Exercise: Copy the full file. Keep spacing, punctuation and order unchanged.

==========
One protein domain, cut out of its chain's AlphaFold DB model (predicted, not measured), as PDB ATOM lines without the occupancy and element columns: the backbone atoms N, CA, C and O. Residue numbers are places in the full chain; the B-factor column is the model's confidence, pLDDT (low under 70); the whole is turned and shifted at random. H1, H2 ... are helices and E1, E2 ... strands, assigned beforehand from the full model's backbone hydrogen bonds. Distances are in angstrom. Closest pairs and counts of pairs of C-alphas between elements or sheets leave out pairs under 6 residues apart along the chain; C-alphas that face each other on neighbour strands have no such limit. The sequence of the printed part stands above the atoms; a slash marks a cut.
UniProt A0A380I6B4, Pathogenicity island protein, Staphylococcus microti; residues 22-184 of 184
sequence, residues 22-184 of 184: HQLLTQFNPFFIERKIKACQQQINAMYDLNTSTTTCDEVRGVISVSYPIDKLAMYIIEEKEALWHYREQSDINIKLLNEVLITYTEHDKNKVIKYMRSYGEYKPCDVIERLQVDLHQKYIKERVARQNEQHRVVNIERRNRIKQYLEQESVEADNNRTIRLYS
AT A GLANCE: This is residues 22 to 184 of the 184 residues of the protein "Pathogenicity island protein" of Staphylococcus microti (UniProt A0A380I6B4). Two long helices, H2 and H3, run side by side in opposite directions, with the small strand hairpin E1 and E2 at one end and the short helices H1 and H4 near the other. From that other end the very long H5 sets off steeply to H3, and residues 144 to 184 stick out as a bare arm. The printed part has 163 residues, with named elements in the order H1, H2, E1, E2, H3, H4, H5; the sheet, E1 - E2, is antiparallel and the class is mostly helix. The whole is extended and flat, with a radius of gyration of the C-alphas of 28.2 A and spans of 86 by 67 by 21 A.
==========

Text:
One protein domain, cut out of its chain's AlphaFold DB model (predicted, not measured), as PDB ATOM lines without the occupancy and element columns: the backbone atoms N, CA, C and O. Residue numbers are places in the full chain; the B-factor column is the model's confidence, pLDDT (low under 70); the whole is turned and shifted at random. H1, H2 ... are helices and E1, E2 ... strands, assigned beforehand from the full model's backbone hydrogen bonds. Distances are in angstrom. Closest pairs and counts of pairs of C-alphas between elements or sheets leave out pairs under 6 residues apart along the chain; C-alphas that face each other on neighbour strands have no such limit. The sequence of the printed part stands above the atoms; a slash marks a cut.
UniProt A0A380I6B4, Pathogenicity island protein, Staphylococcus microti; residues 22-184 of 184
sequence, residues 22-184 of 184: HQLLTQFNPFFIERKIKACQQQINAMYDLNTSTTTCDEVRGVISVSYPIDKLAMYIIEEKEALWHYREQSDINIKLLNEVLITYTEHDKNKVIKYMRSYGEYKPCDVIERLQVDLHQKYIKERVARQNEQHRVVNIERRNRIKQYLEQESVEADNNRTIRLYS
AT A GLANCE: This is residues 22 to 184 of the 184 residues of the protein "Pathogenicity island protein" of Staphylococcus microti (UniProt A0A380I6B4). Two long helices, H2 and H3, run side by side in opposite directions, with the small strand hairpin E1 and E2 at one end and the short helices H1 and H4 near the other. From that other end the very long H5 sets off steeply to H3, and residues 144 to 184 stick out as a bare arm. The printed part has 163 residues, with named elements in the order H1, H2, E1, E2, H3, H4, H5; the sheet, E1 - E2, is antiparallel and the class is mostly helix. The whole is extended and flat, with a radius of gyration of the C-alphas of 28.2 A and spans of 86 by 67 by 21 A.